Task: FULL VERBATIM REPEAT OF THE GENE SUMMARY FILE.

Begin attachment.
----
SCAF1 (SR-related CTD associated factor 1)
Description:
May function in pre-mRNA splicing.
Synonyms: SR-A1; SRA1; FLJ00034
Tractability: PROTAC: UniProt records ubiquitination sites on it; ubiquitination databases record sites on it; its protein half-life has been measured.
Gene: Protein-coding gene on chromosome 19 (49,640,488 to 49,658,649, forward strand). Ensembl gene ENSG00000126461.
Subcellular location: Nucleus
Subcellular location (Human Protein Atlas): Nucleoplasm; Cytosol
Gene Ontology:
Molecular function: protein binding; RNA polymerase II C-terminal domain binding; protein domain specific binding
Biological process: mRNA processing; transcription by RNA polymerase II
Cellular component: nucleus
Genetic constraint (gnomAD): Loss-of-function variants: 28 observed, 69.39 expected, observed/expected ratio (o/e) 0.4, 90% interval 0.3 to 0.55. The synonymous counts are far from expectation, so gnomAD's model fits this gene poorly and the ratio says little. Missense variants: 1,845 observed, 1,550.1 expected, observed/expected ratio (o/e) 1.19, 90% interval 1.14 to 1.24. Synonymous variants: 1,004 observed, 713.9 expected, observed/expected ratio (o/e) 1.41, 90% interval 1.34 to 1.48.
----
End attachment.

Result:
SCAF1 (SR-related CTD associated factor 1)
Description:
May function in pre-mRNA splicing.
Synonyms: SR-A1; SRA1; FLJ00034
Tractability: PROTAC: UniProt records ubiquitination sites on it; ubiquitination databases record sites on it; its protein half-life has been measured.
Gene: Protein-coding gene on chromosome 19 (49,640,488 to 49,658,649, forward strand). Ensembl gene ENSG00000126461.
Subcellular location: Nucleus
Subcellular location (Human Protein Atlas): Nucleoplasm; Cytosol
Gene Ontology:
Molecular function: protein binding; RNA polymerase II C-terminal domain binding; protein domain specific binding
Biological process: mRNA processing; transcription by RNA polymerase II
Cellular component: nucleus
Genetic constraint (gnomAD): Loss-of-function variants: 28 observed, 69.39 expected, observed/expected ratio (o/e) 0.4, 90% interval 0.3 to 0.55. The synonymous counts are far from expectation, so gnomAD's model fits this gene poorly and the ratio says little. Missense variants: 1,845 observed, 1,550.1 expected, observed/expected ratio (o/e) 1.19, 90% interval 1.14 to 1.24. Synonymous variants: 1,004 observed, 713.9 expected, observed/expected ratio (o/e) 1.41, 90% interval 1.34 to 1.48.